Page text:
The agitation got a new dimension as the students of Nilphamari Government Girls’ High School (then Girls’ High School), the lone girls’ school of the town, joined them. Student leaders of the school, Foujia Begum, Jakia Sultana, Chhomela, Feroja, Halima, Rabeya, Saleha, Sufia, and Bulu led the school girls. The girls’ high school headmaster Abu Nazem Mohammad Ali, also the father of Professor Ahaduzzaman Mohammad Ali (Mizan), a former head of the Department of Journalism and Mass Communication, Dhaka University, motivated girl students to join the movement. Professor Ahaduzzaman Mohammad Ali (Mizan) happened to be a beloved student of Asir Uddin Ahmed. However, Abu Nazem Mohammad Ali held secret meetings with his other comrades to chalk out a future action plan.

The entire scenario changed on February 21 as the news of killing Rifiq, Salam, Barkat, Jabbar, Shafiq and others in police firing in Dhaka reached Nilphamari. The movement reached every corner of the sub-division. An all-out strike was observed in all educational institutions of Nilphamari town on February 21.

A massive rally was held on the premises of Nilphamari High English School Muslim hostel. On February 22, hundreds of people took part in processions defying restrictions of the local administration. Practically, Nilphamari town turned into a town of rallies and processions. Khairat Hossain, then a member of the provincial assembly elected from Nilphamari, walked out of the assembly. Moulana Abdur Rashid Tarkobagish followed the suit. From Dhaka, Khairat Hossain used to give valuable directives to the leaders of the language movement in Nilphamari. Police arrested him on February 23. On February 24, 25 and 26, hundreds of people from all walks of life took to the streets of Nilphamari town chanting fiery slogans demanding release of Khairat Hossain and other political prisoners.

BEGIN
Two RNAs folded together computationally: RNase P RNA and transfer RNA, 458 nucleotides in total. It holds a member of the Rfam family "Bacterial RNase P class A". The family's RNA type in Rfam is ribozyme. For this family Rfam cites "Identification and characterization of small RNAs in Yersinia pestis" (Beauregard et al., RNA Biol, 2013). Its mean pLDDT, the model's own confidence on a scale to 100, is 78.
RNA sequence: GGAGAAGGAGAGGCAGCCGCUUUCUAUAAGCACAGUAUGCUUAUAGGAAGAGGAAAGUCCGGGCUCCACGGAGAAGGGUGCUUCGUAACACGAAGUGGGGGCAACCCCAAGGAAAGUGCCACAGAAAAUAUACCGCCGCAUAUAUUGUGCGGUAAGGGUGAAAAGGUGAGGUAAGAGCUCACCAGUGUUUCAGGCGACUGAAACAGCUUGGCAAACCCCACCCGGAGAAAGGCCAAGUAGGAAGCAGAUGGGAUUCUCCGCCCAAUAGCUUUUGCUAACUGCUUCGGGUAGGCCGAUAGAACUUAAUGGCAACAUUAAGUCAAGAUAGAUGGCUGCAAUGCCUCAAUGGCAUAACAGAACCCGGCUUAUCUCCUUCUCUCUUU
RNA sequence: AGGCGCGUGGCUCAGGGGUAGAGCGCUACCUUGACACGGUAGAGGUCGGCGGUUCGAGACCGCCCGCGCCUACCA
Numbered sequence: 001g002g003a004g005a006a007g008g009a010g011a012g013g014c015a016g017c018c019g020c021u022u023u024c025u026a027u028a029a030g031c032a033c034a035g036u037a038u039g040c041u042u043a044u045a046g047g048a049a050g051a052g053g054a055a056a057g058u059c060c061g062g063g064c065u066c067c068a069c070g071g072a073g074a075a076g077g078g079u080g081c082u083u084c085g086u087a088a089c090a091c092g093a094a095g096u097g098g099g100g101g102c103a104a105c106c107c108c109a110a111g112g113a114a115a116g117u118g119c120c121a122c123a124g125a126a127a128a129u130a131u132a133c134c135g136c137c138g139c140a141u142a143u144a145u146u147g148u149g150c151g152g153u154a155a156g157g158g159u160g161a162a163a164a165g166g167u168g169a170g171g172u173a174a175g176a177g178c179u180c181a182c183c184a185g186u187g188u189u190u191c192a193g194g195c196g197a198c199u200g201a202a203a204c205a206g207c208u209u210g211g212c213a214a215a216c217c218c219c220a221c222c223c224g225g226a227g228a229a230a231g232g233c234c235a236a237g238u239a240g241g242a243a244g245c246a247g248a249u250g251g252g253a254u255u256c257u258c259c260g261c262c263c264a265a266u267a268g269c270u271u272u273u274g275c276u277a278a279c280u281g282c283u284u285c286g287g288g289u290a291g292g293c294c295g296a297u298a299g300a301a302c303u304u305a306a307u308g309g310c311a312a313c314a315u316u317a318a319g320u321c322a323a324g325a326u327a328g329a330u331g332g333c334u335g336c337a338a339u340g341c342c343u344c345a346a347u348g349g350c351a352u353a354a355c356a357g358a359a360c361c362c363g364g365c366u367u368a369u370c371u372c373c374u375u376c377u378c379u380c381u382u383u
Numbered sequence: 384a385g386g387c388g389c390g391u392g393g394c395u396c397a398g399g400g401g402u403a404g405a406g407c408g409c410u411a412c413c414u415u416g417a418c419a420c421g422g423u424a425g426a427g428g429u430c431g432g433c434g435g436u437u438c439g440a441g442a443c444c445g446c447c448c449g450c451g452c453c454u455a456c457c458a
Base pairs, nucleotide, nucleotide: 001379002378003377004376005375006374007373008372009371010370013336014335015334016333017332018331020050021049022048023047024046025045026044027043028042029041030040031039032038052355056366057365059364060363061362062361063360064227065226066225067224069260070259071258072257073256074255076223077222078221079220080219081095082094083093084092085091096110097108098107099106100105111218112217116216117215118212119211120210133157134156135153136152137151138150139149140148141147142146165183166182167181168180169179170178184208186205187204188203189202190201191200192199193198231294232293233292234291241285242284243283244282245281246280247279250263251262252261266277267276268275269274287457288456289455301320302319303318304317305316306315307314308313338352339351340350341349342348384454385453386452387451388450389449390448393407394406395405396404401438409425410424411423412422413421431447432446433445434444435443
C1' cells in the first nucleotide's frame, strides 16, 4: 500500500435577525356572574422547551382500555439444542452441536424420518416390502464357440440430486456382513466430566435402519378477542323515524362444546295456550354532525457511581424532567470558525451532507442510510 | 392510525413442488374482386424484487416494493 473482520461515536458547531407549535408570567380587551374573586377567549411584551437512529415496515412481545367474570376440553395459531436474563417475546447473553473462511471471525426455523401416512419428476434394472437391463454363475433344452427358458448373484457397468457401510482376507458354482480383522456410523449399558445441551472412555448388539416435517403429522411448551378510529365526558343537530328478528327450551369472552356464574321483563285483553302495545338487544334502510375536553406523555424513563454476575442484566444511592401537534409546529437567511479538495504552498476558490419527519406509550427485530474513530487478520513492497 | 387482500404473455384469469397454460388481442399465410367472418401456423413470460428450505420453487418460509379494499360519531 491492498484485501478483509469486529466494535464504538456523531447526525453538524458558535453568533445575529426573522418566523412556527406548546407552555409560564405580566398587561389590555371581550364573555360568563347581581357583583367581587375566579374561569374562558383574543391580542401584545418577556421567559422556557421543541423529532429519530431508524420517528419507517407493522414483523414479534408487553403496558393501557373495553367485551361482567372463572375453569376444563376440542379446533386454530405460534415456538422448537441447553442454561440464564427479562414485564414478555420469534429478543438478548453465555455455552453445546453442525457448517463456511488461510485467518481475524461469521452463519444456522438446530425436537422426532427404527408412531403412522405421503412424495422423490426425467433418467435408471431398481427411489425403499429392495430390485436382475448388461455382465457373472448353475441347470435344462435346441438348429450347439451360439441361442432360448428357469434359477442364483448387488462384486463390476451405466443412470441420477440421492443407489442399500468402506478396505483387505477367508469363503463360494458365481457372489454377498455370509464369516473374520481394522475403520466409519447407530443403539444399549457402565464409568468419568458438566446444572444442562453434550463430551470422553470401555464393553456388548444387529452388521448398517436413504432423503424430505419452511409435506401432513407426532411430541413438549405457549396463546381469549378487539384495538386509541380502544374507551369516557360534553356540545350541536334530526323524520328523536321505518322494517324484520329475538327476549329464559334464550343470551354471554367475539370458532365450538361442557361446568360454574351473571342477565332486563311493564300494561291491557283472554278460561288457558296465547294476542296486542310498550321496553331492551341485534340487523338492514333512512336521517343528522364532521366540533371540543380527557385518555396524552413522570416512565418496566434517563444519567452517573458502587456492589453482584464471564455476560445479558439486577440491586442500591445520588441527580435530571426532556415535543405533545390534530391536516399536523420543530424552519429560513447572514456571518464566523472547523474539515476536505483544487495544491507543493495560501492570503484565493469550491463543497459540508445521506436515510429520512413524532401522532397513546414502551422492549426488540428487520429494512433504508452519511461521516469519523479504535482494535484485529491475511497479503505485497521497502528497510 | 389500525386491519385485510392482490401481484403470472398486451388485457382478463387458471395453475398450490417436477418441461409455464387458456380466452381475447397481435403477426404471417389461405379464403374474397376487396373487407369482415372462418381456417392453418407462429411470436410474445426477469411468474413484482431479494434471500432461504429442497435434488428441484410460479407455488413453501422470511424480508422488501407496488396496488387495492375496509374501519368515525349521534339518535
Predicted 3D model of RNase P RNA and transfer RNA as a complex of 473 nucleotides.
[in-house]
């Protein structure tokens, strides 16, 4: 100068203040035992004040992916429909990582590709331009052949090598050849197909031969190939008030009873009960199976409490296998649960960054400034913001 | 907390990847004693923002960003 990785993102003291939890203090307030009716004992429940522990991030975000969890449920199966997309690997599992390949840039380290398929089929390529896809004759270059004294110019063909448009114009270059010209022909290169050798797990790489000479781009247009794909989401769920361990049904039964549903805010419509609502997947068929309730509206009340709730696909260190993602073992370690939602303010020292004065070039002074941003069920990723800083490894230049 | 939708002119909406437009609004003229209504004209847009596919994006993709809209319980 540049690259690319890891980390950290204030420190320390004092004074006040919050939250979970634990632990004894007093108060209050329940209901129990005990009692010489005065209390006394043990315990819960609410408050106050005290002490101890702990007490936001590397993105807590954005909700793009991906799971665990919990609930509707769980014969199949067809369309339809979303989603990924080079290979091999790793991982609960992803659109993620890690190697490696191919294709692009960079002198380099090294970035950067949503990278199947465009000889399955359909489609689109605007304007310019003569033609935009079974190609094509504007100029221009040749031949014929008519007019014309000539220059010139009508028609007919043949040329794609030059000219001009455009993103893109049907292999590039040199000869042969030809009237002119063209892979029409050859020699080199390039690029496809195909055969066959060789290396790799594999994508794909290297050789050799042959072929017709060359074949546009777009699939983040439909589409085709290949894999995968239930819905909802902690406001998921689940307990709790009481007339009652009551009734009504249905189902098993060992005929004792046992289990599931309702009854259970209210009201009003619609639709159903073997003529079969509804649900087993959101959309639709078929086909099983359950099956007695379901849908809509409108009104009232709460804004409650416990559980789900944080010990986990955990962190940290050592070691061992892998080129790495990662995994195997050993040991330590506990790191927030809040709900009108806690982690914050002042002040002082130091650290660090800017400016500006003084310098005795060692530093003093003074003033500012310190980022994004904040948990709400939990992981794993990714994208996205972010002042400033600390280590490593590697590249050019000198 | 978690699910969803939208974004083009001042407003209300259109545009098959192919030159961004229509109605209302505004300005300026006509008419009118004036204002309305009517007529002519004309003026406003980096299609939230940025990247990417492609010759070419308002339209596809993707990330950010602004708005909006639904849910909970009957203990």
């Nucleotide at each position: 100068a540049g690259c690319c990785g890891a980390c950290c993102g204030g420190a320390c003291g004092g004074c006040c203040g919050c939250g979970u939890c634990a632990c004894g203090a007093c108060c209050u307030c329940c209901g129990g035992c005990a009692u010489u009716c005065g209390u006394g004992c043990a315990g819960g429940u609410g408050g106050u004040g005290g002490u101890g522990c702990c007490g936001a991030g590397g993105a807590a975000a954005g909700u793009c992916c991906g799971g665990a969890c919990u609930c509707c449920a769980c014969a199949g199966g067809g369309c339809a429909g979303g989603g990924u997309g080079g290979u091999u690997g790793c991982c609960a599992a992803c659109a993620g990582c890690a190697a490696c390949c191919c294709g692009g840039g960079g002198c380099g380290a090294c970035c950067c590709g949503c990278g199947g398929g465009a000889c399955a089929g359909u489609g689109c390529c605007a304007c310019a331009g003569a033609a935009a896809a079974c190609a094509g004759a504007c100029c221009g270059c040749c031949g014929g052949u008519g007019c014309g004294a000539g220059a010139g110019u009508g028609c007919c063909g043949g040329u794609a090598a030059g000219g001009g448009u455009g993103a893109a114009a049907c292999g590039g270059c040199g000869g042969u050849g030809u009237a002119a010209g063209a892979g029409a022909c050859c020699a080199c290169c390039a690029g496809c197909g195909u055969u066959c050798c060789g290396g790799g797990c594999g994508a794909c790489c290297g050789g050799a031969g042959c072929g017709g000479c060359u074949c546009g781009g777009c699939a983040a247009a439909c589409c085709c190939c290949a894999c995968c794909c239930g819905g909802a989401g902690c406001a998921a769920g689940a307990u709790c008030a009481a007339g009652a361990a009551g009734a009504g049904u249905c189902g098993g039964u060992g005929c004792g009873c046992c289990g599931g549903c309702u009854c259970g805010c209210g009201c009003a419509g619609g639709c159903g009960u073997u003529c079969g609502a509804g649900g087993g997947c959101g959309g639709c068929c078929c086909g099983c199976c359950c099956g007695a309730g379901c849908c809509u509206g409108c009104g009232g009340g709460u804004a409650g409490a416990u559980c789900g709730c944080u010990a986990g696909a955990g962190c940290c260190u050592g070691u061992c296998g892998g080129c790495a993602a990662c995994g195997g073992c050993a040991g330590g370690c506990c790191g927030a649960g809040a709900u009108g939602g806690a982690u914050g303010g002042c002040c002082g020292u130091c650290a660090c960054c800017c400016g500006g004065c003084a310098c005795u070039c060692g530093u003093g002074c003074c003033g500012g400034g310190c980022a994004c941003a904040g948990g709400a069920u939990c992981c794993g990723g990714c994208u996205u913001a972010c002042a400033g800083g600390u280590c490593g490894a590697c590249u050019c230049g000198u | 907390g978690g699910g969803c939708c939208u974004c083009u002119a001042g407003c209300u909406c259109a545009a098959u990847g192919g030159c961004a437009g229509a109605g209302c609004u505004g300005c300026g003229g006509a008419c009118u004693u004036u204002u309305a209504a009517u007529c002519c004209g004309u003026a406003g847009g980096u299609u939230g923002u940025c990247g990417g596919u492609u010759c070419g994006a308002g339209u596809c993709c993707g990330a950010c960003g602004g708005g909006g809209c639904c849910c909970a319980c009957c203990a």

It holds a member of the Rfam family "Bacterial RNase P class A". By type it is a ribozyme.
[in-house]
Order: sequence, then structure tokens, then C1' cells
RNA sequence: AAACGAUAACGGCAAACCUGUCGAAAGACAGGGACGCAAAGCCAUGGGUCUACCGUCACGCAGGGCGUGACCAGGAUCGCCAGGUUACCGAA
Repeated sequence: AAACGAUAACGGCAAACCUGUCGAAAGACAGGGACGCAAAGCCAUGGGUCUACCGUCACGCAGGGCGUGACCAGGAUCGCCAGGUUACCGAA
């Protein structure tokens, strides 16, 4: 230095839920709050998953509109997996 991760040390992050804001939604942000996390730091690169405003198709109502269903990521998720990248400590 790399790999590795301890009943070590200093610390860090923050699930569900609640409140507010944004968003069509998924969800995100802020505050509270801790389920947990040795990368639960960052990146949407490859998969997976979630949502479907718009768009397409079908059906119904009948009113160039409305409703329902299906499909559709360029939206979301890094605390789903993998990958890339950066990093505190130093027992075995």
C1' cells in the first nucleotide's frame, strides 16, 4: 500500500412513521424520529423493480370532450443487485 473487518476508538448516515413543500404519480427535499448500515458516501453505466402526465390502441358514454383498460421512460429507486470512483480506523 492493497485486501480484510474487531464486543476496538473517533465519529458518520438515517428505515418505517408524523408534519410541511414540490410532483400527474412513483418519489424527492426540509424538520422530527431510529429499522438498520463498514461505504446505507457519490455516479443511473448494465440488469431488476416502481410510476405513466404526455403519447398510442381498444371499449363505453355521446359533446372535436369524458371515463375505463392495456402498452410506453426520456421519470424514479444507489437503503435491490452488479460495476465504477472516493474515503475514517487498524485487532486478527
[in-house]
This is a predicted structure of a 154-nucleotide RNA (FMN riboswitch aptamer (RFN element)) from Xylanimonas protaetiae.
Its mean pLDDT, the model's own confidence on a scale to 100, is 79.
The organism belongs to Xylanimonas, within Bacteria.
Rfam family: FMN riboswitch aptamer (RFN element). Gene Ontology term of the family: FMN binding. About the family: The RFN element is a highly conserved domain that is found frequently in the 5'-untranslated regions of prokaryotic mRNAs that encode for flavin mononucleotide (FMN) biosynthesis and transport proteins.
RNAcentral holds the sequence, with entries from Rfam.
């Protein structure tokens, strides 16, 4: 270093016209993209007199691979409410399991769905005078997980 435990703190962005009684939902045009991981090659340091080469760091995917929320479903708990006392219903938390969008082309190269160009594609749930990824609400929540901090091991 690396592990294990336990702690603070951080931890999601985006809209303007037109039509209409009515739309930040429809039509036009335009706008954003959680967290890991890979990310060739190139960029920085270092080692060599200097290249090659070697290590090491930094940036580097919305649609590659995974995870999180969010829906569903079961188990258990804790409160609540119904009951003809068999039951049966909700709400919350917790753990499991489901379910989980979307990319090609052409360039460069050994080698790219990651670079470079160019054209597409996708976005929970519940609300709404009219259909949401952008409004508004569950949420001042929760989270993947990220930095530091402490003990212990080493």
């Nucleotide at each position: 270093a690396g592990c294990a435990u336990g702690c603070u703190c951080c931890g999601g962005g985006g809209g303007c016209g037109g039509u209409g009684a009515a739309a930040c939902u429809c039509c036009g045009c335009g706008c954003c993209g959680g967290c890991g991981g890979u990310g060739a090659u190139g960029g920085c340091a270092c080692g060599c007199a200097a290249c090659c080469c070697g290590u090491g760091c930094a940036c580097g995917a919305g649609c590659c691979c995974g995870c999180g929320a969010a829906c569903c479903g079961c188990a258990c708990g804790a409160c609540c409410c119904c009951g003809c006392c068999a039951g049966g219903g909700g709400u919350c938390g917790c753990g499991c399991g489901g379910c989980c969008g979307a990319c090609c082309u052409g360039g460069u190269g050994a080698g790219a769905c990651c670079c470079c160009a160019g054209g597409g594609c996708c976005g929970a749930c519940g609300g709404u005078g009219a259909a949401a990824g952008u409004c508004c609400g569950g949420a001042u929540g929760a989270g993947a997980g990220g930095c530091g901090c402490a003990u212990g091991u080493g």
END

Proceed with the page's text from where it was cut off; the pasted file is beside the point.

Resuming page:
Meanwhile local Awami Muslim League convener Dabiruddin Ahmed and Abu Nazem Mohammad Ali were arrested on February 26. Agitating people besieged the local police station. As the situation deteriorated, the police authorities made a fervent appeal to the local leaders to calm down their loyalists.

Being nervous, police prepared a list of the local leaders to be arrested. Police arrested the local unit Muslim Chhatra League general secretary Shafiar Rahman, also a candidate of matriculation examination, and Jubo League convenor Shamsul Haque on February 27. People again burst into protest. Awami Muslim League and Muslim Chhatra League at a joint meeting decided to observe an all-out strike in the town on February 28.

 However, Khairat Hossain was released from Dhaka Central Jail after two years of imprisonment, while Dabiruddin Ahmed and Abu Nazem Mohammad Ali were released from Rangpur jail after six months’ imprisonment. Shafiar Rahman and Shamsul Haque were also released eventually. Shafiar appeared in the matriculation examination from jail. Finally, Pakistani rulers bowed down to the demands of the people of the then East Pakistan declaring Bangla as a state language.

The contributions of the two headmasters to the development of the language movement in this corner of the country deserve to be recorded in history with due importance. The contributions of the students, both boys and girls, of the two schools, their beloved headmasters and local politicians of the small northern town will be ever remembered. This is because of massive involvement of all, the Language Movement succeeded.

Language movement has played an important role in making Bengalis aware of their cultural and national heritage and ultimately led to creation of Bangladesh in 1971. After 1971, even today, the movement has been the guiding philosophy for any movement against oppression, injustice, disparity and denial of civic rights, and in the comprehension of the socio-economic emancipation of the people of Bangladesh.


The writer is a columnist.